How about from a customer’s point of view… you drive around and see this cute little restaurant, you walk in with your office colleagues, sit down and eat an amazing meal. A month passes, then you decide to take your new girlfriend because you have been talking about this new restaurant who serves the most amazing crab cakes, you dress up, stop to pick her up at home, and drive across town to find out that they closed a few days ago… for good… they’re gone!
I am the first one to tell you - it is hard to make money in our business, but I am not convinced that these pop up restaurants have the answers by opening and closing before the paint is dry.
She says:
I have to agree, it sounds a bit on the insane side to want to build and re-build a restaurant. I have heard of underground travelling dinner clubs, serving fancy meals in changing locations to avoid any problems with health inspectors and the like; but who wants to move, and re-paint, and re-train staff? I like the world in between the idea of being in a rut and seeing places get old and tired, and the concept of needing to change everything like you change your socks, all the time. So, how about a few suggestions for places that might be new, but are ones we hope will stick around so they can become favourites for a while??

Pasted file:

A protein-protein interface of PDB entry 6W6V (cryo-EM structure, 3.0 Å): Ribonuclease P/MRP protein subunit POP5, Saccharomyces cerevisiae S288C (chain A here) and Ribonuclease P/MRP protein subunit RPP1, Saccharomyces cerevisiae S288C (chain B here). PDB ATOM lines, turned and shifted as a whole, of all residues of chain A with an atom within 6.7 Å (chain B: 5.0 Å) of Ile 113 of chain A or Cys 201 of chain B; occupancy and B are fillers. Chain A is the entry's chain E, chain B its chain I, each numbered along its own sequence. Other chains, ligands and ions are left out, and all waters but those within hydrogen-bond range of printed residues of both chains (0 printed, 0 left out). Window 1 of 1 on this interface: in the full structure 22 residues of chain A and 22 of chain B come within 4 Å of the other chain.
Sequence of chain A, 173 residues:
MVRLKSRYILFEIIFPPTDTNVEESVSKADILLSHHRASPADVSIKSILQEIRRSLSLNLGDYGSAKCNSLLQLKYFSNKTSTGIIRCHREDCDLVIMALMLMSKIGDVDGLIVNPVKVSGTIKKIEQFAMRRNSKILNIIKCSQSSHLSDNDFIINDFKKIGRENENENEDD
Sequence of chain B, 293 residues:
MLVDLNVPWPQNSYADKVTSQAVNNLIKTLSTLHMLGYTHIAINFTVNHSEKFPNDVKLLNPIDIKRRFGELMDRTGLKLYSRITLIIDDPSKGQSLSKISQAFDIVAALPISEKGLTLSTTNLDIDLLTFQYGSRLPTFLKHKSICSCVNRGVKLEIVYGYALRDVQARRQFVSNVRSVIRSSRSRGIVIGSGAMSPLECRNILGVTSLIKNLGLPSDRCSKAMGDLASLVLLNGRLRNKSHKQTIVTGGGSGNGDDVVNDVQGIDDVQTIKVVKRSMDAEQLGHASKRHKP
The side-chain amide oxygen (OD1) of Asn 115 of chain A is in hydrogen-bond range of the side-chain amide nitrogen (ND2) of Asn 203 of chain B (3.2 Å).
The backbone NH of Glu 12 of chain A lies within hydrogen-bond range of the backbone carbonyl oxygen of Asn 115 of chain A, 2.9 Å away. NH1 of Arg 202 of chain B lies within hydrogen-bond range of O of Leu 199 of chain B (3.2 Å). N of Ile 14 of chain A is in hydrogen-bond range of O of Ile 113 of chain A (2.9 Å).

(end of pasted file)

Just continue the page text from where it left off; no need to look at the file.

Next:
First, there is Okanagan Street Food (812 Crowley Ave.). We have mentioned this place before, but it really does rock. How can you not like homemade fries like Mom used to make, but with truffle mayonnaise and blackberry ketchup? Then there is Fish Taco Tuesday, a phenomenon that could be called “pop up”, I guess, as apparently it was created by regulars. A bunch of people just show up and order fish tacos on Tuesday. Any day of the week suits me – I just think they’re wicked. This is a place where homey AND cool is a great combination.